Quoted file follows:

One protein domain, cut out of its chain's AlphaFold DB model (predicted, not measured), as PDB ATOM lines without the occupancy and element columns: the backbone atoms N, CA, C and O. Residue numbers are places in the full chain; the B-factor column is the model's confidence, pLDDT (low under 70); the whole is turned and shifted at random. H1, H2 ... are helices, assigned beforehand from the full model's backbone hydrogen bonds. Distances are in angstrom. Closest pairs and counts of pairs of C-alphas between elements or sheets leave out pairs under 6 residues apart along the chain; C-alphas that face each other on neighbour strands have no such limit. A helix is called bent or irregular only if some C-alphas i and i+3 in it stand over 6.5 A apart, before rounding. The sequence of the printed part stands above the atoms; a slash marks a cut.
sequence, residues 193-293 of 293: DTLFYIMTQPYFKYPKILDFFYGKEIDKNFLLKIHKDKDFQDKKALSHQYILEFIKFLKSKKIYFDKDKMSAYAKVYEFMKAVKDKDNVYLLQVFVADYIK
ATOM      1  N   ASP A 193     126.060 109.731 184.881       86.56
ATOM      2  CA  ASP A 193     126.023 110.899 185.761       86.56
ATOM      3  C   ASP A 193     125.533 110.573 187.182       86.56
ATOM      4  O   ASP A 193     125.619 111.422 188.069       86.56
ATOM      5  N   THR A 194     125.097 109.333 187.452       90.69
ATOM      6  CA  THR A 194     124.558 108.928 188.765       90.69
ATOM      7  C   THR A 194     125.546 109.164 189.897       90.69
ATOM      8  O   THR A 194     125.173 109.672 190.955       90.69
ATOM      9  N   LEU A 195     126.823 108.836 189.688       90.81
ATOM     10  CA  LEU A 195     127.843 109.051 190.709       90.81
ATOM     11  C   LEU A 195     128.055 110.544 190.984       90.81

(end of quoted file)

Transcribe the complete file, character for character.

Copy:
One protein domain, cut out of its chain's AlphaFold DB model (predicted, not measured), as PDB ATOM lines without the occupancy and element columns: the backbone atoms N, CA, C and O. Residue numbers are places in the full chain; the B-factor column is the model's confidence, pLDDT (low under 70); the whole is turned and shifted at random. H1, H2 ... are helices, assigned beforehand from the full model's backbone hydrogen bonds. Distances are in angstrom. Closest pairs and counts of pairs of C-alphas between elements or sheets leave out pairs under 6 residues apart along the chain; C-alphas that face each other on neighbour strands have no such limit. A helix is called bent or irregular only if some C-alphas i and i+3 in it stand over 6.5 A apart, before rounding. The sequence of the printed part stands above the atoms; a slash marks a cut.
sequence, residues 193-293 of 293: DTLFYIMTQPYFKYPKILDFFYGKEIDKNFLLKIHKDKDFQDKKALSHQYILEFIKFLKSKKIYFDKDKMSAYAKVYEFMKAVKDKDNVYLLQVFVADYIK
ATOM      1  N   ASP A 193     126.060 109.731 184.881       86.56
ATOM      2  CA  ASP A 193     126.023 110.899 185.761       86.56
ATOM      3  C   ASP A 193     125.533 110.573 187.182       86.56
ATOM      4  O   ASP A 193     125.619 111.422 188.069       86.56
ATOM      5  N   THR A 194     125.097 109.333 187.452       90.69
ATOM      6  CA  THR A 194     124.558 108.928 188.765       90.69
ATOM      7  C   THR A 194     125.546 109.164 189.897       90.69
ATOM      8  O   THR A 194     125.173 109.672 190.955       90.69
ATOM      9  N   LEU A 195     126.823 108.836 189.688       90.81
ATOM     10  CA  LEU A 195     127.843 109.051 190.709       90.81
ATOM     11  C   LEU A 195     128.055 110.544 190.984       90.81